May 8, 2019

The 2019-20 Budget

Immigrant Legal Services at the Public Higher Education Segments

In this post, we (1) provide background on immigrant residents in California and state funding for immigrant legal services, including for students and employees at the California Community Colleges (CCC), California State University (CSU), and University of California (UC); (2) describe the Governor’s proposals to provide funding for legal services at the three higher education segments; (3) provide an update on implementation of legal service programs at each segment; and (4) make recommendations on the Governor’s budget proposals.


California Has a Large Population of Immigrants With Various Immigration Statuses. According to the Migration Policy Institute, a nonpartisan organization based in Washington, D.C., about 11 million (27 percent) of California’s 40 million residents were born outside the United States. Figure 1 shows that about half of California’s immigrant residents are naturalized citizens, while another 20 percent have legal status and are eligible to become naturalized citizens. Just over one-quarter of immigrant residents are undocumented and do not have legal status to reside or work in the country. In addition, about 4 percent of resident immigrants have a special federal immigration status known as Deferred Action for Childhood Arrivals (DACA). DACA is available to certain immigrants who as children were brought into the country without federal authorization. It allows qualifying individuals to receive a renewable two-year exemption from deportation as well as a work permit.

Figure 1: More Than a Quarter of Immigrants in California Are Undocumented

Legislature Funds Legal Services for Immigrant Residents. The state currently provides the Department of Social Services (DSS) with $45 million ongoing General Fund for the Immigration Services Funding (ISF) program. Under the program, DSS contracts with nonprofit organizations (legal service providers) to offer various services in communities throughout the state. Such services include (1) providing education and outreach to immigrants seeking legal immigration status or naturalization, (2) providing assistance with completing immigration forms and applications (such as for DACA renewals and naturalization), and (3) representing undocumented immigrants in deportation proceedings. These services generally are provided free of charge. In 2016‑17, ISF served 163,000 individuals through education and outreach services. A much smaller number of people received one-on-one services such as application assistance and legal counsel. DSS does not collect demographic information on individuals served by the program but indicates that ISF serves immigrants of all ages. Though ISF does not specifically target college students and employees, some likely are served by the program.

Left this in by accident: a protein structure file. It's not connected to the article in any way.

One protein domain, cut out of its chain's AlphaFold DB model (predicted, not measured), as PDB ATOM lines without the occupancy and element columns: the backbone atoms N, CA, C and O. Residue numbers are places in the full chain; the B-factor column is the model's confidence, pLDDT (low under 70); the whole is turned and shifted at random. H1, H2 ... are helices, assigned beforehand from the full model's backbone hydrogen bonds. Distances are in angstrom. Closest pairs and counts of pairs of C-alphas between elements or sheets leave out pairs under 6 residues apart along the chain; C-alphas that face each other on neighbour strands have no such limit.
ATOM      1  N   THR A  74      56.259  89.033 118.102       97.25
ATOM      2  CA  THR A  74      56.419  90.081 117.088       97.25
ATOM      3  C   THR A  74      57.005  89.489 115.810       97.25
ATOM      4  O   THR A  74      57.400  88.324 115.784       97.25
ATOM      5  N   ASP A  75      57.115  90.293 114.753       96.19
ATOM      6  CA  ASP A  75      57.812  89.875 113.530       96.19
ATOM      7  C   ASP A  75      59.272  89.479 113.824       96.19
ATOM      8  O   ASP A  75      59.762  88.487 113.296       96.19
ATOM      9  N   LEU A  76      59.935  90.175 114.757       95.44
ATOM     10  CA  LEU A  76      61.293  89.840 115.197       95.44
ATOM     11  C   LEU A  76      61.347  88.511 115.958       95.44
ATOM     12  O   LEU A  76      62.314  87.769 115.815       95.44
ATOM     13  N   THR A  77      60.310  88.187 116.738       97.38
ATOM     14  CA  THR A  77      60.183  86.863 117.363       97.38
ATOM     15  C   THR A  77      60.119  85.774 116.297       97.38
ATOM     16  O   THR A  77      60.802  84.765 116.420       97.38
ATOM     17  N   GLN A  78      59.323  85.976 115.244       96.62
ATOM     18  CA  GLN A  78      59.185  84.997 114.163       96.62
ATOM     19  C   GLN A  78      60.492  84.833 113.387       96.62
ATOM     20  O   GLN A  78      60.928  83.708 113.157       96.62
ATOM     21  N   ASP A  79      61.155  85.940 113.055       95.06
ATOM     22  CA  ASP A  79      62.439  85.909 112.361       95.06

2018‑19 Budget Provided One-Time Funds for Legal Services at Public Higher Education Segments. In addition to providing ongoing funding for ISF, the current-year budget provided a total of $21 million in one-time funds for the provision of immigrant legal services for students and staff at CCC, CSU, and UC, as described below.

  • $10 Million Proposition 98 General Fund for CCC. Provisional language states that these funds are “to be allocated at the discretion” of DSS. Since the funds are Proposition 98 (1988), the Chancellor’s Office passed the funds to DSS via a fiscal agent (Los Angeles Community College District). The funds are available for encumbrance through the end of 2021‑22 and must be spent by the end of 2024‑25.
  • $7 Million General Fund to DSS for CSU Campuses. The budget appropriated these funds directly to DSS. DSS, in turn, is contracting with organizations to provide legal services at CSU campuses. Funds are available for encumbrance through the end of 2019‑20 and must be spent by the end of 2023‑24.